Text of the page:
The relationship between anomalistic belief, misperception of chance and the base rate fallacy

Toby Prike, Michelle M. Arnold, Paul Williamson

Research output: Contribution to journalArticlepeer-review

5 Citations (Scopus)


A poor understanding of probability may lead people to misinterpret every day coincidences and form anomalistic (e.g., paranormal) beliefs. We investigated the relationship between anomalistic belief (including type of belief) and misperception of chance and the base rate fallacy across both anomalistic and control (i.e., neutral) contexts. Greater anomalistic belief was associated with poorer performance for both types of items; however there were no significant interactions between belief and context. For misperception of chance items, only experiential (vs. theoretical) anomalistic beliefs predicted more errors. In contrast, overall anomalistic belief was positively related to the base rate fallacy but no specific subtype of anomalistic belief was a significant predictor. The results indicate misperception of chance may lead people to interpret coincidental events as having an anomalistic cause, and a poor understanding of base rates may make people more prone to forming anomalistic beliefs.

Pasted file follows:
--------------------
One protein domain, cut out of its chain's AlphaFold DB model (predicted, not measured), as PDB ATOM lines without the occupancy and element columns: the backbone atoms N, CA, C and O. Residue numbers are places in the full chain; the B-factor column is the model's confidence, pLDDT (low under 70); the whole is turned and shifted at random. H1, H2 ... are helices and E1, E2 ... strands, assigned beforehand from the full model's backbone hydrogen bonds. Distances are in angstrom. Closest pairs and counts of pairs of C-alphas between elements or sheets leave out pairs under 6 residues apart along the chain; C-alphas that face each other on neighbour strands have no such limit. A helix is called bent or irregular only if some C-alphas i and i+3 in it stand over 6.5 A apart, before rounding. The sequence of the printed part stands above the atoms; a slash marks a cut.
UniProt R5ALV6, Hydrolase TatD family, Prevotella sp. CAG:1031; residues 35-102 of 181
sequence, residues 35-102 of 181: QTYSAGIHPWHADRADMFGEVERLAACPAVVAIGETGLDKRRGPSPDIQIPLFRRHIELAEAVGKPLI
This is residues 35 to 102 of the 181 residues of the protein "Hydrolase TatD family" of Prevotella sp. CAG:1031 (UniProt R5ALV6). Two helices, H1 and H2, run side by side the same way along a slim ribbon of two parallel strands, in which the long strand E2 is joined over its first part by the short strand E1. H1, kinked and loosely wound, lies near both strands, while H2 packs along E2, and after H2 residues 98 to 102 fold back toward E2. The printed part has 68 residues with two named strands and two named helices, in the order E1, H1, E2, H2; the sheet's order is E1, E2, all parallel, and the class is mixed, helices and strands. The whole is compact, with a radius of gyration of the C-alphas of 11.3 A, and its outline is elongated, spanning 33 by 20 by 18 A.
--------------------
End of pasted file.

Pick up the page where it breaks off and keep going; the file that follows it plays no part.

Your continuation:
Original languageEnglish
Pages (from-to)447-477
Number of pages31
JournalThinking and Reasoning
Issue number3
Publication statusPublished - Aug 2020


  • Anomalistic belief
  • base rate fallacy
  • misperception of chance
  • paranormal belief
  • probabilistic reasoning

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